But we should all be dissatisfied with the process as a whole. Although the commission opened its meeting Friday to the public, it did not release the recommendations it was voting on, which must have made the seven-hour session particularly frustrating for those who attended.
Then again, providing a vehicle for public input was never the intent of the commission; it was created by Corbett to provide recommendations for how drilling development might square with policy and with environmental concerns.
Lt. Gov Jim Cawley, who headed the panel, insisted that Corbett wanted recommendations based on science, not "emotion."
But the controversy surrounding the process of extracting natural gas from deep within the earth - which involves injecting chemicals to fracture the shale that then releases the gas - does tend to get people pretty emotional, especially those who live in, or are drinking the water of, the regions where drilling is concentrated. If Corbett is afraid of emotion, he should have put a stronger emphasis on finding answers to the public health and environmental issues that gas drilling raises before going full-bore on developing the industry.
But that wasn't the job of this commission, the makeup of which guaranteed that the emphasis would be on growing the industry. The 30-member group was top-heavy with gas-industry representatives who directly or indirectly contributed about $800,000 to Corbett. Still, the fact is, their connection to the industry is clearly identified.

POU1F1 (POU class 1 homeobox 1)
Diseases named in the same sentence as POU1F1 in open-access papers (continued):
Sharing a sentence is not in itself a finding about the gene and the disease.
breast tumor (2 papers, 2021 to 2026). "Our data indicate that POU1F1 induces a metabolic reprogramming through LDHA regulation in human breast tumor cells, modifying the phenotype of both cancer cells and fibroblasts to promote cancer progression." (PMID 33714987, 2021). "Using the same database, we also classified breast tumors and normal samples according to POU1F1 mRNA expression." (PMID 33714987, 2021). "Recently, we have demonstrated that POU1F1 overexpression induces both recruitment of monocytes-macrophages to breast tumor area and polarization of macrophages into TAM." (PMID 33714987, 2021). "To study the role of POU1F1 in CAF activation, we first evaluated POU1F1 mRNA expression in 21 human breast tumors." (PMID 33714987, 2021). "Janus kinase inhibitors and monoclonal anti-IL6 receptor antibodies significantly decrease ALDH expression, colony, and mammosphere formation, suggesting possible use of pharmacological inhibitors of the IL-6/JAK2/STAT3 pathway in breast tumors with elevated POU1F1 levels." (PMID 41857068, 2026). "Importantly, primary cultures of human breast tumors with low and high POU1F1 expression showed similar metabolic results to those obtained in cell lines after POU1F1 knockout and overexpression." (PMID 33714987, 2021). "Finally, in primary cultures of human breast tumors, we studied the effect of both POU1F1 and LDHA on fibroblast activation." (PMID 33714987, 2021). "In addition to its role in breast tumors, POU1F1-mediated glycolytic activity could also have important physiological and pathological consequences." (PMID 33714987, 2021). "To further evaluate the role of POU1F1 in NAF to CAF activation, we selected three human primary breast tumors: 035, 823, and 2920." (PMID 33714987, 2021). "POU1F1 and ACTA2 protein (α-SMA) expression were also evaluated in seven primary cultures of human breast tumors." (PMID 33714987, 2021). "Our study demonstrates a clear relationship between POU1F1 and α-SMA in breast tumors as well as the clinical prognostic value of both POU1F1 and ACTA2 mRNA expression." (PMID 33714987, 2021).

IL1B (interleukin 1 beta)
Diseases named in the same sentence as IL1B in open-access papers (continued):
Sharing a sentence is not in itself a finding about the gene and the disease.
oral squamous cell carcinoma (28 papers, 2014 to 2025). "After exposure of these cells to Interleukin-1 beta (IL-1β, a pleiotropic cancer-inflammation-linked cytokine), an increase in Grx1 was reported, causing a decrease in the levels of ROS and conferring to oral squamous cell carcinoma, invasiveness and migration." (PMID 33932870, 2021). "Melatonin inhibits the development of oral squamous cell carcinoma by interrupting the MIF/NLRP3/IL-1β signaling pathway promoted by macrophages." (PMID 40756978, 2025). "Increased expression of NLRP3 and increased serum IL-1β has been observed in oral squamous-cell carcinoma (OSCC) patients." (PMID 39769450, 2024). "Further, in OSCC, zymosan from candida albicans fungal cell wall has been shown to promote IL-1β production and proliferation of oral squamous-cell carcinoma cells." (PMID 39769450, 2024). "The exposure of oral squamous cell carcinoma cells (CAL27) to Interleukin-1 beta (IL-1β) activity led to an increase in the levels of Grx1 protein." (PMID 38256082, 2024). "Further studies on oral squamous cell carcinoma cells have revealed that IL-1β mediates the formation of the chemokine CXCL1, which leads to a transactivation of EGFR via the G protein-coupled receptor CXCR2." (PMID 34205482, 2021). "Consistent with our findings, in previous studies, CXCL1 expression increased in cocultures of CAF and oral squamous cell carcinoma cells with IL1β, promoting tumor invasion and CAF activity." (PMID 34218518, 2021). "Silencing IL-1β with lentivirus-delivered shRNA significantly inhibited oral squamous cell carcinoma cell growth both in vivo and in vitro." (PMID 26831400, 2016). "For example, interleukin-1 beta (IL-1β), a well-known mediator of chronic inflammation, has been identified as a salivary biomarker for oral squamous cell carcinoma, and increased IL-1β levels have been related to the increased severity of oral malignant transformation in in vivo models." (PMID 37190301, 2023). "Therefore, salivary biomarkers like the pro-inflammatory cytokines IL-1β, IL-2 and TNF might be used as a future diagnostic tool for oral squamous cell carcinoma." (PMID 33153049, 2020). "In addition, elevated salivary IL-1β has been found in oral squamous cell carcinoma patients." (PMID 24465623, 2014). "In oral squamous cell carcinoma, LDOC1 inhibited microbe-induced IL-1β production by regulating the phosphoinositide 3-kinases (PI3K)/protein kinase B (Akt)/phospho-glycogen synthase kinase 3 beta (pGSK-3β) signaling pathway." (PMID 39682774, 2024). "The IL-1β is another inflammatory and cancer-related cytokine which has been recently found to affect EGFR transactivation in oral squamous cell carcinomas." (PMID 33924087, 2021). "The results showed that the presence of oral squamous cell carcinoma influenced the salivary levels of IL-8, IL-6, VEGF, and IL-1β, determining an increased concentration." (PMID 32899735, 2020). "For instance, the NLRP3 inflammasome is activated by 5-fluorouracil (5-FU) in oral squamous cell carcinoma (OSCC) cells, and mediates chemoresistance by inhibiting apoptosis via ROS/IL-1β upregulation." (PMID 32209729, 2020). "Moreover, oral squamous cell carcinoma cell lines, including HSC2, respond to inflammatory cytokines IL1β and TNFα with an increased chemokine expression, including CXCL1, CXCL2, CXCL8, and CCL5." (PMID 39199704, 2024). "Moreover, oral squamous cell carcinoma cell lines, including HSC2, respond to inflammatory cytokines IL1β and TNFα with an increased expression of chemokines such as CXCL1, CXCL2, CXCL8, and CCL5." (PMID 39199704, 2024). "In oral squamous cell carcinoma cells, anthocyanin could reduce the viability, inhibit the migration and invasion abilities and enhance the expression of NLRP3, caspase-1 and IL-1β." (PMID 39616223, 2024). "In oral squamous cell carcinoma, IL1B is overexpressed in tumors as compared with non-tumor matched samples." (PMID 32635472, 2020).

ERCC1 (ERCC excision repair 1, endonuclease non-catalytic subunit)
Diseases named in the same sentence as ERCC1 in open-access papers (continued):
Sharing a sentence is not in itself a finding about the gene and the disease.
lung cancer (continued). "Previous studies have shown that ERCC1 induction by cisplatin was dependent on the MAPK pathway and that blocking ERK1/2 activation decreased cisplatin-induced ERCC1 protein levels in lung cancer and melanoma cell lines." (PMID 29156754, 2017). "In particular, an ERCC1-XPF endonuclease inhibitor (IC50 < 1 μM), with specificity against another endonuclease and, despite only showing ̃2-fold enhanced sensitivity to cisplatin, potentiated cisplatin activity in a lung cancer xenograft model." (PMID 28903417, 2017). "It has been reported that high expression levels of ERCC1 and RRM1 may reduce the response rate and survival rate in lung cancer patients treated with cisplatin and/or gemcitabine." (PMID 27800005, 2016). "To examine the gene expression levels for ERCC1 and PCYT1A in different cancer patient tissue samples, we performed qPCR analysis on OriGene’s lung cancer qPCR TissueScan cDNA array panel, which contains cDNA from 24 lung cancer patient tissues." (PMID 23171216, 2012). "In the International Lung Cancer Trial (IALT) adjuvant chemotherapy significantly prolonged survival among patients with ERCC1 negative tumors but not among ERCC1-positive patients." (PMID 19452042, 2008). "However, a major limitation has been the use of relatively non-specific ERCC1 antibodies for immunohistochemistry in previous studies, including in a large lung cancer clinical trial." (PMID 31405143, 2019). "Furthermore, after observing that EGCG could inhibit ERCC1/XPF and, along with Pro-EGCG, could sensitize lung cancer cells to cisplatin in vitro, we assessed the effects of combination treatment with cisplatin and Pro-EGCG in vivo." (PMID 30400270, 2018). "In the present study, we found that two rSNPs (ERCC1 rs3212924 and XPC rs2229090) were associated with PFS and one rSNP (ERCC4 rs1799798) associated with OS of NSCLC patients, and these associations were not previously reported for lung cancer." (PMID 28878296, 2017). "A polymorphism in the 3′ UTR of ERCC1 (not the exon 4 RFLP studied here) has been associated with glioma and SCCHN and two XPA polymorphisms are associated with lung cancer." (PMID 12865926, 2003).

More insidious, and more disturbing: The 14 government members who directly or indirectly contributed more than $500,000 to Corbett. That includes acting DEP Secretary Mike Krancer, whose family members gave $306,000, and C. Alan Walker, acting secretary of Commerce and Economic Development, who contributed $106,000.
Those contributions are perfectly legal - because we live in a state with a Wild West approach to campaign finance.
But those contributions muddy the job that these officials should be doing: Are they representing the people's interest or the governor's?
(Among the five environmentalists on the commission, one person contributed $19,000. )
Of course, Corbett appointed this commission, so he could put anyone on it he wants. And we're sure the commission spent long hours reviewing the many issues around Marcellus Shale. But
we're not sure we should consider their work product to be much more than what it is: advice to Tom from a group of his friends. *